Arkansas Traveler Tune Arkansas Traveler Tune (2760 KB)

No one knows for sure who wrote the Arkansas Traveler music. Possibly the tune appeared in the folk tradition before 1840, and the dialog presupposes knowledge of the tune – the Squatter knowing the first half, the Traveler knowing the first part and the "turn of the tune.” Several sources attribute the melody to Jose Tosso of Cincinnati, Ohio, a concert violinist and composer who was regularly called upon to play music for "backwoods" dance.

Sandy Faulkner, the Arkansas Traveler, and Mose Case, an albino African American guitarist and singer, arranged the music for themselves but probably did not compose the tune.

The first known publication of the sheet music in 1847 was "arranged by” William Cumming. (Interestingly it came from Tosso’s publisher who should have known if Tosso wrote it.) In Connecticut by around 1860, the Traveler was a barn dance, featuring a number of calls representing the travels of a peddler from Arkansas.

"The Arkansas Traveler” appeared in early recordings, both cylinder and disk, in the form of a humorous dialog. In 1902 the Len Spencer dialog version became the first song to sell one million records, according to one source. Then the tune itself became the first (or at least one of the first) "country music” songs ever to be recorded, by Eck Robertson and Henry Gilliland in June, 1922. This was among the first fifty recordings selected for the National Recording Registry, founded to preserve significant sound recordings in the United States. The Traveler has been recorded hundreds of times, in traditional, jazz and even symphonic arrangement, proving to be one of the most popular tunes in American history.

Monologue of the Arkansas Traveler by Len Spencer, Edison Records [1902]

Len Spencer (Feb 12, 1867 – Dec 15, 1914) was an elocutionist and recording artist whose performed speeches, skits, and songs. His most successful recording was the Arkansas Traveler, the most popular recording in America in 1902. Charles D’Almaine played the fiddle on the recording.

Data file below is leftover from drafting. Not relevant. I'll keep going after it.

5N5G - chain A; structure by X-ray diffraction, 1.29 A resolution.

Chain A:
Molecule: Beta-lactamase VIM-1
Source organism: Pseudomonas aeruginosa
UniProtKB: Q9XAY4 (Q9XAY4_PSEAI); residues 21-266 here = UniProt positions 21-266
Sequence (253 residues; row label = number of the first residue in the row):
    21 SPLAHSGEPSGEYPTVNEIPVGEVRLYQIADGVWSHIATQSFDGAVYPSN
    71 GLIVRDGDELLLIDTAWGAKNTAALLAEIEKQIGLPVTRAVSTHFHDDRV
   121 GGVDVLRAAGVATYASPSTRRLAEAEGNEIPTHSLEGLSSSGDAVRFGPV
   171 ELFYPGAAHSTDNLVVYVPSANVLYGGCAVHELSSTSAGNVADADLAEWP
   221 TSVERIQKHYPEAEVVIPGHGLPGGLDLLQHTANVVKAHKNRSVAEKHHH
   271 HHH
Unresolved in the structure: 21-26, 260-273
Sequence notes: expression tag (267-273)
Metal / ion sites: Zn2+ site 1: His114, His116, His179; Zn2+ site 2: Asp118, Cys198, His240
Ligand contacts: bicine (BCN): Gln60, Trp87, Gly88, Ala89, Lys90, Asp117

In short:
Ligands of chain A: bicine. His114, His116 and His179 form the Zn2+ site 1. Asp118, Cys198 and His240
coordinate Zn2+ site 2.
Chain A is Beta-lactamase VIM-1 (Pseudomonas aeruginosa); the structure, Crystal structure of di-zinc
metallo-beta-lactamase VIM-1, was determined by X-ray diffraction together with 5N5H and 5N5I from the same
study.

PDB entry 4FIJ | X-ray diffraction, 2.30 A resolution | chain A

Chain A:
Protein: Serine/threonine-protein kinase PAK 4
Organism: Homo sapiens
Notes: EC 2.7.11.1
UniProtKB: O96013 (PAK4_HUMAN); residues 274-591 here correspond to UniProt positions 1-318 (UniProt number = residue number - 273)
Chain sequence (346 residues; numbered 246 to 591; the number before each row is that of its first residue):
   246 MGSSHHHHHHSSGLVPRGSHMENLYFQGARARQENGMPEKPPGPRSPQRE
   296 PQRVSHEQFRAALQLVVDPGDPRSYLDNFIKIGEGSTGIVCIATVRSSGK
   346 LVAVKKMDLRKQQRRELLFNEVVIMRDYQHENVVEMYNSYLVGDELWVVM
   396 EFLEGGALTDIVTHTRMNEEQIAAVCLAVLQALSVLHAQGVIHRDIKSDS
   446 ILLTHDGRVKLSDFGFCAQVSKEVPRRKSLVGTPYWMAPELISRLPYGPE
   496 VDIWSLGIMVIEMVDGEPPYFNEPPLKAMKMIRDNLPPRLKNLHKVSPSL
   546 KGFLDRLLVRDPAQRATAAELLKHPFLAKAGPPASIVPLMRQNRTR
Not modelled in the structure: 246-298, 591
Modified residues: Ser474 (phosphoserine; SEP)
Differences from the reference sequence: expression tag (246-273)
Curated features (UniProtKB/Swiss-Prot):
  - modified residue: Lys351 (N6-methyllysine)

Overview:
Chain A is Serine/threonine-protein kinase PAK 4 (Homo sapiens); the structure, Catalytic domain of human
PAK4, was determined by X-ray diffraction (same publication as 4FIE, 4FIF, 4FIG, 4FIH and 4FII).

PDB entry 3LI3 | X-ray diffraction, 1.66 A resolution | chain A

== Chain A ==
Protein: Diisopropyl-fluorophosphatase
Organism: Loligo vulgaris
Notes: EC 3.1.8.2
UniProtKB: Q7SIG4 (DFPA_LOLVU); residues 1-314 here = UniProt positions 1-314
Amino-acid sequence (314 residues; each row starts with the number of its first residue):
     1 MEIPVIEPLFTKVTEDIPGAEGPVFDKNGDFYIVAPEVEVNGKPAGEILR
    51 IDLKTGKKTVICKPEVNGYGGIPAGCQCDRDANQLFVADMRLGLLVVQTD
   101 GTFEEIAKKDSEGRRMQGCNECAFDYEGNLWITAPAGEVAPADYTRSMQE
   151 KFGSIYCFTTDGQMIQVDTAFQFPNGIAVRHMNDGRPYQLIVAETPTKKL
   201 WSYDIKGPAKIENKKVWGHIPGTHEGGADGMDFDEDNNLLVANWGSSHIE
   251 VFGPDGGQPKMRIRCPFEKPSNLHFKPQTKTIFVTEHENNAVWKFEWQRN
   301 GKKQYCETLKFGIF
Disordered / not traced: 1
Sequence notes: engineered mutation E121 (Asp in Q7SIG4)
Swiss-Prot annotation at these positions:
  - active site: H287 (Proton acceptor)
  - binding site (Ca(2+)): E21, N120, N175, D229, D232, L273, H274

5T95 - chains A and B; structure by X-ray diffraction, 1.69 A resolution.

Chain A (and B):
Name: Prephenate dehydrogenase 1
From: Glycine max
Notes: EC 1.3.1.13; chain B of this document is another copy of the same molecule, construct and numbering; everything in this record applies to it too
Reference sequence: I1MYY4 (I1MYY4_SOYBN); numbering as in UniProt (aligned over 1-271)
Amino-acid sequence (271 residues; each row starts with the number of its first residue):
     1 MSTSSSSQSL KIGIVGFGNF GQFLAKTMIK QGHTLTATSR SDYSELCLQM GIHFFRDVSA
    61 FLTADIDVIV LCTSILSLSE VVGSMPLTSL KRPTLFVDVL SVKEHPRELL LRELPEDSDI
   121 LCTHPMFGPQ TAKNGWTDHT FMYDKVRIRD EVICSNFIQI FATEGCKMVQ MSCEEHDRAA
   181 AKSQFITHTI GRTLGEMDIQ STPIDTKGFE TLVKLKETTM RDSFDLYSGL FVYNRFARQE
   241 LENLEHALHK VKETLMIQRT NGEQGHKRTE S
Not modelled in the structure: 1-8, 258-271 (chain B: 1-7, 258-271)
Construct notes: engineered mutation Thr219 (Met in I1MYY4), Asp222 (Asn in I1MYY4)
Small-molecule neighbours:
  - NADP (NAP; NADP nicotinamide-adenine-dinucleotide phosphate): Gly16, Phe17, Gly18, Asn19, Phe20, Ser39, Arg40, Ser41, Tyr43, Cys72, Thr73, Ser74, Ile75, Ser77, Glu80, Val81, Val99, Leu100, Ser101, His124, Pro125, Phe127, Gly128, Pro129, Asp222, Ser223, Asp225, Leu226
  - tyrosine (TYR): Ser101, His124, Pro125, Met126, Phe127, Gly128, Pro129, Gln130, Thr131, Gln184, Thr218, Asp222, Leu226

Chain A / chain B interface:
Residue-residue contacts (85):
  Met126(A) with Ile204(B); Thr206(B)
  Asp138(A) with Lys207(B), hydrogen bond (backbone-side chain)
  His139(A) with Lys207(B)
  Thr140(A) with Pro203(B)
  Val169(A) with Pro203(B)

Monologue of the Arkansas Traveler by Len Spencer, Edison Records [1902]

  • Traveler – Why how do you do, boss? What might your name be?
  • Squatter (playing the verse of the Arkansas Traveler throughout the performance) – Hey, what made you think I was boss here?
  • T – Well, I just guessed it.
  • S – Well, guess what my name is. Haw, haw.
  • T – Well, how far is it to the next crossroads?
  • S – Well, you just follow your nose and you’ll come to it. Haw, haw.
  • T – Where does this road go to?
  • S – Why it don’t go anywhere. It says right where it is. Haw, haw.
  • T – Down the road I saw a horse with a broken leg. Now why don’t you kill it. People generally kill a horse with a broken leg.
  • S – Round here we generally kill a horse with a shotgun. Haw, haw.
  • T – you’re a pretty smart fellow, ain’t ya?
  • S – I ain’t half as smart as my brother Bill.
  • T – Who is your brother Bill?
  • S – Why my mother’s son, of course. Haw, haw.
  • T – Say, I noticed a hole I the roof of your house. Why don’t you get it fixed?
  • S – Because it’s been raining lately.
  • T – Why don’t you get it fixed when it’s not raining?
  • S – When it don’t rain, it don’t leak. Haw, haw.
  • T – For pity’s sake, play the rest of that tune, will you?
  • S – Now look here. I just reckon there’s no man living smart enough to do that.
  • T – Yes there is. I think I can if you let me…Ah, thank you. (Plays the chorus of the Arkansas Traveler.)
  • S – Well, by chowder stranger, you’re the smartest man alive, you be. Come right in. Come right in. You can have anything in my place. Come on in. Haw, haw.